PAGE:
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Tom Greening - International Editor, Journal of Humanistic Psychology
  • Five Basic Postulates of Humanistic Psychology
  • Journal of Humanistic Psychology Special Issues
  • Order Information
  • The Relationship Between the JHP and Saybrook Graduate School
  • Contents of a JHP Issue
  • PDF file of JHP recent contents and order form (requires Acrobat Reader )

  • I was Editor of the Journal of Humanistic Psychology from 1971 through 2005 and am now International Editor.  I was succeeded by Kirk Schneider, a Saybrook graduate and adjunct faculty member.  JHP began publication in 1961 and is the journal of the Association for Humanistic Psychology.  Anthony Sutich was Editor l961-1968, followed by Miles Vich 1968-1971.

    JHP publishes experiential reports, theoretical papers, personal essays, research studies with an emphasis on human science methods, applications of humanistic psychology, humanistic analyses of contemporary culture, and occasional poems.

    Topics of special interest are authenticity, identity, personal growth, self-actualization, self-transcendence, I-Thou encounters, existential and humanistic psychotherapy, community-building, humanistic politics, synergy, creativity, holistic learning and healing, values and love.  The journal is a forum for diverse statements about humanistic psychology, including criticisms.  Each writer speaks for himself or herself.  The Editor makes no effort to achieve an official AHP consensus.

    Five Basic Postulates of Humanistic Psychology

    1. Human beings, as human, are more than merely the sum of their parts.  They cannot be reduced to component parts or functions.
    2. Human beings exist in a uniquely human context, as well as in a cosmic ecology.
    3. Human beings are aware and aware of being aware-i.e., they are conscious.  Human consciousness potentially includes an awareness of oneself in the context of other people and the cosmos.
    4. Human beings have some choice, and with that, responsibility.
    5. Human beings are intentional, aim at goals, are aware that they cause future events, and seek meaning, value and creativity.
    (Adapted by Tom Greening from J. F. T. Bugental, "The Third Force in Psychology" Journal of Humanistic Psychology, 1964, Vol. 4, No. 1, pp. 19-25).

    Journal of Humanistic Psychology Special Issues

    • Encounter Group Research. Summer 1975. Vol. 15, No. 3.
    • Aging. Spring 1978. Vol. 18, No. 2.
    • Love and Sex. Spring 1979. Vol. 19, No. 2.
    • Experimental Higher Education. Spring 1981. Vol. 21, No. 2.
    • Spiritual Groups and Leaders. Summer 1983. Vol. 23, No. 3.
    • Citizen Diplomacy. Summer 1987. Vol. 27, No. 3.
    • Peace. Summer 1984. Vol. 24, No. 3. Summer 1989. Vol. 29, No. 3. Fall 1992. Vol. 32, No. 4.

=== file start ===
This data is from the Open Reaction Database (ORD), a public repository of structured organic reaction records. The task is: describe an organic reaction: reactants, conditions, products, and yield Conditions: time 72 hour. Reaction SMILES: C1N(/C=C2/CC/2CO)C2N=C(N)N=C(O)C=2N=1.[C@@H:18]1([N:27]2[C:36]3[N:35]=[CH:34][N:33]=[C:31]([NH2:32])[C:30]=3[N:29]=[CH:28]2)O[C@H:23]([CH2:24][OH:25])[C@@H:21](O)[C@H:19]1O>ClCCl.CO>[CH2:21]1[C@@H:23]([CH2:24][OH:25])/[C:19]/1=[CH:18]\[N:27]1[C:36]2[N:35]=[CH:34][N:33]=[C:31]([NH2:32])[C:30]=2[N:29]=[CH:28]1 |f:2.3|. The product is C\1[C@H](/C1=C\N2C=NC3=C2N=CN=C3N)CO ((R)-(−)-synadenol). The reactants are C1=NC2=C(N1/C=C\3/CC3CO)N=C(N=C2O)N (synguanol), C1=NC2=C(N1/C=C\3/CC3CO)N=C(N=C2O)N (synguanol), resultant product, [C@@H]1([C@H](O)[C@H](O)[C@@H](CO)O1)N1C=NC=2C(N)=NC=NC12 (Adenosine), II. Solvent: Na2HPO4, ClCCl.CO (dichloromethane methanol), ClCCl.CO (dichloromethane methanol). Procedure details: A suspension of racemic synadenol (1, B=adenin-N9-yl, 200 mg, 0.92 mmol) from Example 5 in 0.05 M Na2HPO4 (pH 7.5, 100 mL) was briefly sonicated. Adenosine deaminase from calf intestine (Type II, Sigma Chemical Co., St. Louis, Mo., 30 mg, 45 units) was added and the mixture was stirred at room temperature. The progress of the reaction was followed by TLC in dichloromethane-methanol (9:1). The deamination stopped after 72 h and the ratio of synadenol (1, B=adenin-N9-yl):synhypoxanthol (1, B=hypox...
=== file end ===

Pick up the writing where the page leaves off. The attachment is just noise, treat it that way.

• Leary, Drugs, Learning and Reality. Summer 1993. Vol. 33, No. 3.
    • Trauma and Transcendence. Fall 1993. Vol. 33, No. 4.
    • Dialogue. Winter 1994. Vol. 34, No. 1.
    • Carl Rogers. Fall 1995. Vol. 35, No. 4.
    • Tributes to Jim Bugental for His 80th Birthday. Fall 1996. Vol. 36, No. 4.
    • International Developments in Humanistic Psychology. Winter 1997. Vol. 37, No. 1.
    • Existential Psychology and Psychotherapy. Fall 1998. Vol. 38, No. 3
    • Cumulative Index 1961-1990. Fall 1990. Vol. 30, No. 4.

    Order from:
    SAGE Publications
    2455 Teller Road
    Newbury Park, CA 91320

    [email protected]

    The Relationship Between the Journal of Humanistic Psychology and Saybrook Graduate School

    The relationship between JHP and Saybrook has a long history.  In 1961 the Journal of Humanistic Psychology's Board of Editors founded the Association for Humanistic Psychology, which in turn founded the Humanistic Psychology Institute, later renamed Saybrook Graduate School.

    JHP was co-founded by Abraham Maslow and Anthony Sutich, who earned his doctorate at the Humanistic Psychology Institute in 1976 just one day before he died.  The next JHP Editor was Miles Vich, who was awarded an honorary doctorate by Saybrook in 1992.

    Saybrook faculty member Thomas Greening was the Editor of JHP from 1971 through 2005.  Rollo May, for whom Saybrook's Rollo May Center for Humanistic Studies was named, served on JHP's Board of Editors from its founding until his death and often published articles in JHP.  Many members of the Saybrook faculty (Arne Collen, Amedeo Giorgi, Dennis Jaffe, Stanley Krippner, David Lukoff, Ruth Richards, and Eugene Taylor) and two former members of the Board of Trustees (Walter Anderson and Jacqueline Doyle) are on JHP's Board of Editors.  Saybrook's recent President, Maureen O'Hara, has been Associate Editor for many years and has published many important articles in the journal.  JHP has periodically published the titles of recently completed Saybrook dissertations.

    These Saybrook faculty members have published articles in JHP: James Bugental, Dennis Jaffe, Stanley Krippner, David Lukoff, Rollo May, Ruth Richards, Donald Rothberg, Eugene Taylor, and adjunct faculty members Art Bohart, Linda Riebel, Michael Mahoney, Alfonso Montuori and Kirk Schneider.

    Many Saybrook students and alumni have also published articles in JHP .

    Contents of a Typical JHP Issue:

    Journal of Humanistic Psychology
    Vol. 40 No. 2 Spring 2000

    Commentary by the Editor
      – Tom Greening

    Old Saybrook I and II: The Visioning and Re-Visioning of Humanistic Psychology
      – David N. Elkins

    Remembering Maslow: Reflections on a 1968 Interview
      – Willard Frick

    Empathic Listening: Reports on the Experience of Being Heard
      – Sharon Myers

    When Therapy Works (poem)
      – Maryhelen Snyder

    William James and the Pathologizing of Human Experience
      – Jeffrey Rubin

    e-mail: [email protected]